California Congresswoman Maxine Waters had another meltdown this weekend as she bloviated about what she thinks President Trump is doing to the country.

“We’re in a difficult time in this country,” Waters said during an appearance before the Teamsters union Local 630 in Los Angeles.

“We’re almost at a constitutional crisis in the United States of America,” she said, before changing her declaration and saying, “We’re at a constitutional crisis because we’ve got a president, the likes of which we’ve never seen before.

“You know, some people think his antics sometimes are funny, sometimes cute, sometimes unusual. And to say, ‘Well, you know, he’s going to learn to become presidential,'” Waters said.

“That’s a lie!

“He’s never going to be presidential,” she declared, waving her glasses at the silent audience.

“He’s never going to be presidential because he does not respect the Constitution of the United States of America and he is no friend to organized labor,” she said, unable to provoke a response from the crowd.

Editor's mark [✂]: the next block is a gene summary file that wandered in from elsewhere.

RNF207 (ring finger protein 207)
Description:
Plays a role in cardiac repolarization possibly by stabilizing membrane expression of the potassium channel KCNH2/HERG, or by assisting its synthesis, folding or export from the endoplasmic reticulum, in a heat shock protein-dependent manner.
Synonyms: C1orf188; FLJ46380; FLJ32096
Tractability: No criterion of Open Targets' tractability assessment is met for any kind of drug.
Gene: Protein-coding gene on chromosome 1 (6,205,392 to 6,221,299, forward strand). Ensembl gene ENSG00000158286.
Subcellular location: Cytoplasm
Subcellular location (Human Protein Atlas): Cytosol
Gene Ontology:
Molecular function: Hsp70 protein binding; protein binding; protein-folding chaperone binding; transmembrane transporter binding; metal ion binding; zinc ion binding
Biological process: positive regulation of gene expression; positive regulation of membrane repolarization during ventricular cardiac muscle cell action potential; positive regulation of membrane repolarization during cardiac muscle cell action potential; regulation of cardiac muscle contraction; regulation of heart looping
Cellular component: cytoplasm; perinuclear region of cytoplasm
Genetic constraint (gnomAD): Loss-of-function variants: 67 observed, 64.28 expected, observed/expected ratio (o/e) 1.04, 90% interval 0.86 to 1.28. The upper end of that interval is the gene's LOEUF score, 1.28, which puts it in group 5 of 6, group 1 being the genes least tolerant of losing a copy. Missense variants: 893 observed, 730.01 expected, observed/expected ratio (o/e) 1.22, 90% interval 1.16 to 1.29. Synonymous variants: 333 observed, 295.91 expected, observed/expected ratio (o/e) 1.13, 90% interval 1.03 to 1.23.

“Let me just say this: I know that some of our membership in various areas of the country said, ‘Well, you know, we don’t think we’ve gotten a fair shake. We don’t think government has paid enough attention to some of our rural communities and our little towns,'” Waters said.

“But I want you to know this: whether it is healthcare, or whether it is food stamps, or whether it is any of the issues dealing with the least of these.

“And whether it’s issues about whether or not our government and our elected officials are going to support the right to organize and support the right to bargain.

“It has not been Republicans,” Waters bellowed, “It is always Democrats. We’ve been there for you. We’re gonna stay there for you. And damn this president! We’re not going to let him destroy organized labor.”

Trump has enjoyed high amounts of support among union members compared to other Republicans.

After his inauguration, Trump was backed by 60 percent of union members.

While that number has fallen to 47 percent in a new poll cited by The Hill, it’s still higher than George W. Bush’s level of support among union households.

Cornell’s Roper Center found only 40 percent of union households supported George W. Bush in the 2004 election, while only 40 percent voted for him in 2000.